People ask me often what it was like growing up in Hawaii. Kids have asked me if I rode a dolphin to school, if I had to buy normal clothes to visit other states (assuming all I owned was grass skirts and coconut tops). I’ve been asked if Hawaii has zip codes or area codes, if we have electricity, if I lived in a hut on the beach, or if I was a hula dancer or surfer. I’ve been asked what we eat, what we do, if I ever got tired of the sunsets or the ocean. People think this is what Hawaii is like because this is the Hawaii they know from afar, the one they see in cartoons and ads. And yet, while I can answer their questions, all that answers do is to dispel the myths. If someone asks me all those things and my answer is, we wear normal clothes, don’t live in huts, I don’t surf very often or ride sea creatures to school. The landscape is nice, we eat lots of different things. All I’ve done is to take away their understanding, doing nothing to actually give them a better picture of where I’m from. 

So, if you ask what we eat, we eat things like ulu and lilikoi fruit, with lomi and mahi mahi, poi, and haupia, and spam musubi. Yet most of you won’t know what any of those things are. So, I could describe them to you one by one – That spam musubi is exactly the kind of canned spam you’re thinking of, but thinly sliced and fried in soy sauce and brown sugar, then assembled into a rectangle with a fat cake of sticky white rice, and wrapped in dried seaweed like massive spam sushi, which admittedly sounds horrible. But even me who has been a vegetarian for over half my life can attest to how delicious they are, and how much kids and grown-ups absolutely love them. I can tell you about other things we eat like ulu, which is a giant fruit that grows on trees and is the size of a cantaloupe but looks like a jackfruit. When it is raw it’s slimy and smells like feet, but if you bake it and eat it with butter, it has the flavor and texture of moist warm bread. And then you might have an idea of what an ulu is, or what a musubi is. But the far better way is for me to make it for you. Instead of offering answers, to say “Taste and see.” “Smell and see.” how spam sushi is mouthwatering and soul warming, and how slimy gym sock fruit becomes just like home baked bread and butter if it is cooked right. Taste and see. Smell and see.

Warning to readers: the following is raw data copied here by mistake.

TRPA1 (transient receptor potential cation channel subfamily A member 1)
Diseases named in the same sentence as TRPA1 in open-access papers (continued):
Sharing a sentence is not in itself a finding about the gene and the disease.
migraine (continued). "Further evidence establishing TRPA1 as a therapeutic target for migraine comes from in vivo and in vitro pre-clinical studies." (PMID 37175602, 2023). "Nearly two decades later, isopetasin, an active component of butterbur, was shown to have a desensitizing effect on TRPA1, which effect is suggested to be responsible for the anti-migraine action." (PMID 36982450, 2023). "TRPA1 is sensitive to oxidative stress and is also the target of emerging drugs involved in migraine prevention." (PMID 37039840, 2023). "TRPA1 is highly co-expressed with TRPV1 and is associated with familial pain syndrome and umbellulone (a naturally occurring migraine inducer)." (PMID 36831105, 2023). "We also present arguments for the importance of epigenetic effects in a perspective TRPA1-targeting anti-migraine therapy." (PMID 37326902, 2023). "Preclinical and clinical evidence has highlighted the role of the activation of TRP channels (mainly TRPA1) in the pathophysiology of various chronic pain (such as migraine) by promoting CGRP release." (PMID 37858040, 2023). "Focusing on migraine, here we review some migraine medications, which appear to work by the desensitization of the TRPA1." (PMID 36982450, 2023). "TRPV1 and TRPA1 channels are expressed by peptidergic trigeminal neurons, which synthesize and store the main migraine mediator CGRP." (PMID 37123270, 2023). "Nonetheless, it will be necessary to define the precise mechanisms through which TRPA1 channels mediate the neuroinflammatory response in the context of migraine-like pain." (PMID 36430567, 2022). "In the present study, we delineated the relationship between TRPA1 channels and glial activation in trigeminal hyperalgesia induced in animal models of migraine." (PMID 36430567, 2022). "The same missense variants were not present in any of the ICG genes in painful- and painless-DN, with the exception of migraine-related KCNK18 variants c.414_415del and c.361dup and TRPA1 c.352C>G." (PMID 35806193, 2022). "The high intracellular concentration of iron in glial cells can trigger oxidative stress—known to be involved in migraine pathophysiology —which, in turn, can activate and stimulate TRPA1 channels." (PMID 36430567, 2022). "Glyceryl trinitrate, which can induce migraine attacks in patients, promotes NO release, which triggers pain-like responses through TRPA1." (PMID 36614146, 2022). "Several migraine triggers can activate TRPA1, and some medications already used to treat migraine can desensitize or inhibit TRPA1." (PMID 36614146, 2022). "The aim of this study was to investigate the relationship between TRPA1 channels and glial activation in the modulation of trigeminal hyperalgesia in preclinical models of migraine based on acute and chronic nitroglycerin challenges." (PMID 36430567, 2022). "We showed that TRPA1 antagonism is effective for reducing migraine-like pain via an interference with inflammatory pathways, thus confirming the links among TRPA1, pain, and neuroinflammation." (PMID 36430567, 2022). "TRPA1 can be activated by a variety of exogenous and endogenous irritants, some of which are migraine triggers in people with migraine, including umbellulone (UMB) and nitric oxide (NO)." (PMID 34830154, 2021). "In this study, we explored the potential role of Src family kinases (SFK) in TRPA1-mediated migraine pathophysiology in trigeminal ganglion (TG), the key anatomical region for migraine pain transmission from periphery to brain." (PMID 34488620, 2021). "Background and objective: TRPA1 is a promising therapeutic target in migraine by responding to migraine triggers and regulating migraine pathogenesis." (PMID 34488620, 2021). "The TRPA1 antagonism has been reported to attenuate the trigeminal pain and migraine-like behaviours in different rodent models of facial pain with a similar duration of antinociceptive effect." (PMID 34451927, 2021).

When people ask me what the landscape is like, I can ask if they’ve seen Jurassic Park, 50 First Dates, Pirates of the Caribbean, Lost, Hawaii Five O, From Here to Eternity, or dozens of other movies or shows that will give them an idea. I can try to describe the sharp green cliffs and valleys, the personality of the waves on different beaches, the smell of the tropical forests, and how one valley smells like ginger while the next smells like plumeria and the next hibiscus. I can try to describe the feel of treading through wet, rotting branches, or describe how sore your calves get from running on sand. I can explain the nuances of how being barreled in an ocean wave feels different than swimming under a pounding waterfall. But you won’t really know what those things are like – the smells of hiking through plants and flowers you’ve never been near, the personalities of different valleys and trails and beaches, the thrill and fear of tumbling underwater in the ocean, the softness of the water itself under a waterfall. I could answer your questions about what the landscape is like, but the best thing I could possibly do for you is to say – come and experience it. Smell the flowers, tread through the trails and beaches, swim in the waters. 

When people ask me what the language is like, I could explain how there are only 13 letters in the Hawaiian alphabet, how vowels are heavily used, how beautiful Hawaiian music is with ukuleles and slack key guitars. But you won’t fully understand that unless I speak it for you, unless you hear the old men from down the street singing and playing together in lawn chairs on the beach, you won’t be moved by it until you see their wives stand up, bashful yet proud, to dance hula and tell the story of the words the men are singing with their dancing. I can try to tell you what it sounds like, what it feels like, but you won’t be moved by it unless you come and hear. Come and see. Come and experience it for yourself, because no matter how well I try to answer your questions, to tell you about it, to witness to it all, I can’t put the fullness of it all into words. You have to come and experience it for yourself to know the beauty, the grace, the extraordinary manifestation of God’s creation and God’s people that have emerged there in the middle of the pacific.